When your child’s other parent may have issues or show traits of being a narcissist, there are two things that can happen. One, you feel the need to protect your child, and rightly so. The second is that you can project the narcissistic parent’s trait onto the child without meaning too. Of course, we don’t want our children to emulate the behaviors of a narcissist. We don’t want to see our beautiful babies grow up to be entitled, selfish people who see other people as resources to be used, who manipulate and can “do integrity” rather than actually be or have integrity. But children, by nature, can be quite selfish — that’s not a moralistic judgement. It’s normal. And what we call narcissistic traits are part of the growing up stages of children, especially as they enter their teen years. This can throw a concerned parent into a tizzy. In a sense, you are fighting for your child’s life. Make no mistake about it. When one parent models hurtful behavior, when science is out on how much personality disorders are the result of environmental influence and how much is genetics, if your child’s behavior shadows the narcissistic parent’s behavior in … Continue reading
Over a year ago, DD made the decision to go no contact with her father. Since she was 16 he’s been trying to convince her to drop out of school, get a “real job” and move in with him. She had other plans, but his perception of her being in school as a waste of time or something she would not be able to attain impacted her. So a number of things combined with this underlying pressure caused her to decide to remove herself from an energy that had more invested in her failing than succeeding. Her senior year stood as a testament to the rightness of her decision. Her attitude improved and with that her grades and with that her self-esteem. She took more risks and expanded more artistically than she ever had before. When she first made that decision, I had long talks with her. I posed different scenarios to her that she might face if she went through with this decision and asked her to consider how she might feel in those situations. However, she was not only thoughtful in her responses but articulate in her reasons. I could see she had made this decision mindfully and … Continue reading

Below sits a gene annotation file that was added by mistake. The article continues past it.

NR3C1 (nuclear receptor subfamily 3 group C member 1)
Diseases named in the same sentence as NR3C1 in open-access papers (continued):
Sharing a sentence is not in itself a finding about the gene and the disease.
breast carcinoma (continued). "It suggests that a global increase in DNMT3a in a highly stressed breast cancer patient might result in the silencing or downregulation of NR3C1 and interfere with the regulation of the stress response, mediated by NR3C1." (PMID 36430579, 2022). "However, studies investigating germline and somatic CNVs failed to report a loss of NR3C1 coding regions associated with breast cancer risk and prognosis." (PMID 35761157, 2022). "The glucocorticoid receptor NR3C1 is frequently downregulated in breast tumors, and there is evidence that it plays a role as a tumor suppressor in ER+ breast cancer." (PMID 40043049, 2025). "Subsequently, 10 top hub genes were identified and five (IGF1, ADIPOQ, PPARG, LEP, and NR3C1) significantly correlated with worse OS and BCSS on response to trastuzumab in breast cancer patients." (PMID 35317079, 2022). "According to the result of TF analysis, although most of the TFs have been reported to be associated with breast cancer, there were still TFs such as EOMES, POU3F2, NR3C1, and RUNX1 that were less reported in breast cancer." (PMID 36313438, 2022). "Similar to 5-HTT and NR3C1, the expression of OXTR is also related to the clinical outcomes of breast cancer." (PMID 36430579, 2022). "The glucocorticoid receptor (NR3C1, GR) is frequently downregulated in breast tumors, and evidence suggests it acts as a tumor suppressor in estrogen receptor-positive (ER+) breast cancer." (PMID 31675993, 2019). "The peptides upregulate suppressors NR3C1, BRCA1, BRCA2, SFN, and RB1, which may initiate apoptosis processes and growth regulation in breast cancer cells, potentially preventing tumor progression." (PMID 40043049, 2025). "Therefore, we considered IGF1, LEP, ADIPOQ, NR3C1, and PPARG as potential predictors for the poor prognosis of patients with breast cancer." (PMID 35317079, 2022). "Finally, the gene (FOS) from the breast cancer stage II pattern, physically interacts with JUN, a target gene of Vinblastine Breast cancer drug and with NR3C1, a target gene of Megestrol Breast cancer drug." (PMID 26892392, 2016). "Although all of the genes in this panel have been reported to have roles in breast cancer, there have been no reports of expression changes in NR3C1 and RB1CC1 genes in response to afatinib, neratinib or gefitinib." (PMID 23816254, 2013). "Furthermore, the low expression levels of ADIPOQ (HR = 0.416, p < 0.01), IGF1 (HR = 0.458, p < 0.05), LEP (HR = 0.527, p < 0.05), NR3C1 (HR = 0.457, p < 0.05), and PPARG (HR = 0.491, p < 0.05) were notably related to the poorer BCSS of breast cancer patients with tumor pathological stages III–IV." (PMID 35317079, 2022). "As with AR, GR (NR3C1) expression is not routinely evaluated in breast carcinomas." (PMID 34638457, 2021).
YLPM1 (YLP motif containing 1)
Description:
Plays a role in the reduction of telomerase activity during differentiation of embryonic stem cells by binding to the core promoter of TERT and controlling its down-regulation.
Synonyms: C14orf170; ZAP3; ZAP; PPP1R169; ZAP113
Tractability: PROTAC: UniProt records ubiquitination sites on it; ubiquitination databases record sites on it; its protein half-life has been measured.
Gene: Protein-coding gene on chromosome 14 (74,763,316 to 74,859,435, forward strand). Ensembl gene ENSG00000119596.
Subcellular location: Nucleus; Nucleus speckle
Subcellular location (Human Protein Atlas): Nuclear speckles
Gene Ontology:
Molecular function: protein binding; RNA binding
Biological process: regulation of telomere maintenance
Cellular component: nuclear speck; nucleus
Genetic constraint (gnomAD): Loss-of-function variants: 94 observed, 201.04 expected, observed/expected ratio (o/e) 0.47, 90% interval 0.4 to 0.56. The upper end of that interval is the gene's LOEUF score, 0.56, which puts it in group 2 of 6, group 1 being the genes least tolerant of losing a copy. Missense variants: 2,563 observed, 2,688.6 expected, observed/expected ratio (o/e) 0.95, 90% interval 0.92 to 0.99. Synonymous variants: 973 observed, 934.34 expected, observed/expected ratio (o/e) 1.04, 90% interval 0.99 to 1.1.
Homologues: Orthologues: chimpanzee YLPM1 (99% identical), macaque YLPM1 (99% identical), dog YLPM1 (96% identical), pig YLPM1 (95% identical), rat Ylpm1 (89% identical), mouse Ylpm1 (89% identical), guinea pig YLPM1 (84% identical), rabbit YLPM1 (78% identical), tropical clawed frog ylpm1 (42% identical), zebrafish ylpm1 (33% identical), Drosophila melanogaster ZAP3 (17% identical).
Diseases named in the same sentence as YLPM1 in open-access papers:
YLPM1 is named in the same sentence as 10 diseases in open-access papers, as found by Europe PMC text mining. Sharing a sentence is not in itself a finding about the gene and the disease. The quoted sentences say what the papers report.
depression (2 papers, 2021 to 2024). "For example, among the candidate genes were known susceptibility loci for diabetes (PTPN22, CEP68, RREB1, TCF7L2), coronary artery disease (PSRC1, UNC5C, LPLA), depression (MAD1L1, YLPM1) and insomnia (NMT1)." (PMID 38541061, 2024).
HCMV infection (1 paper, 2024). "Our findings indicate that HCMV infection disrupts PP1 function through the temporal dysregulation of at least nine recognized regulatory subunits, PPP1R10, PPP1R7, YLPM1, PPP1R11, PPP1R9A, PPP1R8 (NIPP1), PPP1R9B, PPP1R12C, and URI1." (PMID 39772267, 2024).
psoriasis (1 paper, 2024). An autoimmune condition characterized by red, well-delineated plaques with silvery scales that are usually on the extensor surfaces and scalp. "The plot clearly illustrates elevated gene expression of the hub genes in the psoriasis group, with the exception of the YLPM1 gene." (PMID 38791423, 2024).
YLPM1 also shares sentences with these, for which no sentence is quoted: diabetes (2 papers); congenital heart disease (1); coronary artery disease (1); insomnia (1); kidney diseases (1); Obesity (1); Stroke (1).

I’m cleaning out the subscriber list to this blog, as there are a lot of spam registrations. The plugin I’m using has taken care of quite a few, but not every one so I’m attempting to clean out the rest. I’m trying not to delete legitimate members. If I do inadvertently delete you, please just re-sign up. Thanks! PhoenixRising
I know you hear this all the time — a lot of times from those who don’t understand, who haven’t been there, who can’t comprehend the depth of toxicity and wrongness of having the other parent of your child personality disordered. Like it’s just a phase you will all grow through, your child, the other parent. Only it’s not a phase. It’s a dynamic — a toxic, poisonous, spirit crushing dynamic. Even without meeting the criteria of clinical narcissism, someone who is “just abusive” or “just a jerk” can wreck so much damage on a child. And now you have this. Not some kind of generational gap or personality clash or the usual conflicts between adolescents and parents or differences in child rearing styles or just someone who has poor parenting techniques. This isn’t something a course on parenting can help or insights from others that can clarify better dynamics or choices. In those cases, things do get better as the parent, in good faith, attempts to do a better job, when real efforts at communication are made, when realistic expectations and consequences are laid out that speak of respect and love. Or simply, in the case of older kids, … Continue reading